Are vaccine aluminum adjuvants safe?

Are vaccine aluminum adjuvants safe?

Dr. Jose G. Dores, a professor at the University of Brasilia’s Department of Nutritional Sciences who recently published a study in the International Journal of Environmental Research and Public Health, offers the following observation:

“Despite their long use as active agents of medicines and fungicides, the safety levels of these substances have never been determined, either for animals or for adult humans, much less for fetuses, newborns, infants, and children.”

Link: https://www.ncbi.nlm.nih.gov/pmc/articles/PMC4344667/

And a team of researchers, published in the Journal of Inorganic Chemistry in December of 2017:

“Critical analysis of reference studies on the toxicokinetics of aluminum-based adjuvants”

“We reviewed the three toxicokinetic reference studies commonly used to suggest that aluminum (Al)-based adjuvants are innocuous. A single experimental study was carried out using isotopic 26Al (Flarend et al., Vaccine, 1997). This study used aluminum salts resembling those used in vaccines but ignored adjuvant uptake by cells that was not fully documented at the time. It was conducted over a short period of time (28 days) and used only two rabbits per adjuvant. At the endpoint, Al elimination in the urine accounted for 6% for Al hydroxide and 22% for Al phosphate, both results being incompatible with rapid elimination of vaccine-derived Al in urine. Two theoretical studies have evaluated the potential risk of vaccine Al in infants, by reference to an oral “minimal risk level” (MRL) extrapolated from animal studies. Keith et al. (Vaccine, 2002) used a high MRL (2 mg/kg/d), an erroneous model of 100% immediate absorption of vaccine Al, and did not consider renal and blood-brain barrier immaturity. Mitkus et al. (Vaccine, 2011) only considered solubilized Al, with erroneous calculations of absorption duration. Systemic Al particle diffusion and neuro-inflammatory potential were omitted. The MRL they used was both inappropriate (oral Al vs. injected adjuvant) and still too high (1 mg/kg/d) regarding recent animal studies. Both paucity and serious weaknesses of reference studies strongly suggest that novel experimental studies of Al adjuvants toxicokinetics should be performed on the long-term, including both neonatal and adult exposures, to ensure their safety and restore population confidence in Al-containing vaccines.”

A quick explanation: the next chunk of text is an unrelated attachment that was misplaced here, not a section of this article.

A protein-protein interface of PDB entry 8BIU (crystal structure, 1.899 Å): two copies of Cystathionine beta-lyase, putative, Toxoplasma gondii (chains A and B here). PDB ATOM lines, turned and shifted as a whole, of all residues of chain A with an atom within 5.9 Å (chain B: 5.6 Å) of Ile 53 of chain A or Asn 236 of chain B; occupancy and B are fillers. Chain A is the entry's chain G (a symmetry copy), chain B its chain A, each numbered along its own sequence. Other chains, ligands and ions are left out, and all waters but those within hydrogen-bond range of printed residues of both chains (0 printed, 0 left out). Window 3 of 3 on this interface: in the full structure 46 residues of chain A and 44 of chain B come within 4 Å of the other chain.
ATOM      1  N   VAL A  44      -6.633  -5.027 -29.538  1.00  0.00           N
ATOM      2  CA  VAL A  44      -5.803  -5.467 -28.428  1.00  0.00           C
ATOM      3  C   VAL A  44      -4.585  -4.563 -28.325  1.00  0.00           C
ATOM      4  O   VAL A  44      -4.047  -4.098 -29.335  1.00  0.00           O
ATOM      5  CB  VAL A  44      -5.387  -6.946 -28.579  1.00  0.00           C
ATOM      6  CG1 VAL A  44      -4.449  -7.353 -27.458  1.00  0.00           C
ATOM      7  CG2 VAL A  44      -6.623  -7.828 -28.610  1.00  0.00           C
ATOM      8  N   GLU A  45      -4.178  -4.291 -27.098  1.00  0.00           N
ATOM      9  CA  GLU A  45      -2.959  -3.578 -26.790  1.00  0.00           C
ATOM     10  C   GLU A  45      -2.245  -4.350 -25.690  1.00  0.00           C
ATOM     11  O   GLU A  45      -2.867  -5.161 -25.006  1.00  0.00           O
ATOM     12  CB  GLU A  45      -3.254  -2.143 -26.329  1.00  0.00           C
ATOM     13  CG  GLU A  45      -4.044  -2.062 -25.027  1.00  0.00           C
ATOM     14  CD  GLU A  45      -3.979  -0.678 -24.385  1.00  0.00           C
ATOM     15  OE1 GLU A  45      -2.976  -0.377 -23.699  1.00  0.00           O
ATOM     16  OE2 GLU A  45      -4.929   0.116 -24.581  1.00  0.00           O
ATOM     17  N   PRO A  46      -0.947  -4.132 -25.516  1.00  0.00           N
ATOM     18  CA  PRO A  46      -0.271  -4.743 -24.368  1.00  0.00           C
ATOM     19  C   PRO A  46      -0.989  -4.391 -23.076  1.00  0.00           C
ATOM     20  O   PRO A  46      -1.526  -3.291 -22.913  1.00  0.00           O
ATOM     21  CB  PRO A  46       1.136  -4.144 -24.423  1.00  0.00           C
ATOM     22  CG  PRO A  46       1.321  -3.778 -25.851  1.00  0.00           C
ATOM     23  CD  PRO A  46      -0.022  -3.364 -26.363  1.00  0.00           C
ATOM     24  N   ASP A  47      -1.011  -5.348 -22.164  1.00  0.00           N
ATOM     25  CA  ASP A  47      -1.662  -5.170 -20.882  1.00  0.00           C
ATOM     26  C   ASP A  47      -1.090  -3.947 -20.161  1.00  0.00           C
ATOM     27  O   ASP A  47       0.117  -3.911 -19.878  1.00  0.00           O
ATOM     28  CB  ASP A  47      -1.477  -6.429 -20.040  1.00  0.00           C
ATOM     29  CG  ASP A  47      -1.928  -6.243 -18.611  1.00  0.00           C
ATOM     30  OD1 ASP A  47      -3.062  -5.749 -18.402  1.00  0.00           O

Link: http://www.sciencedirect.com/…/article/pii/S0162013417303380


Comments are closed.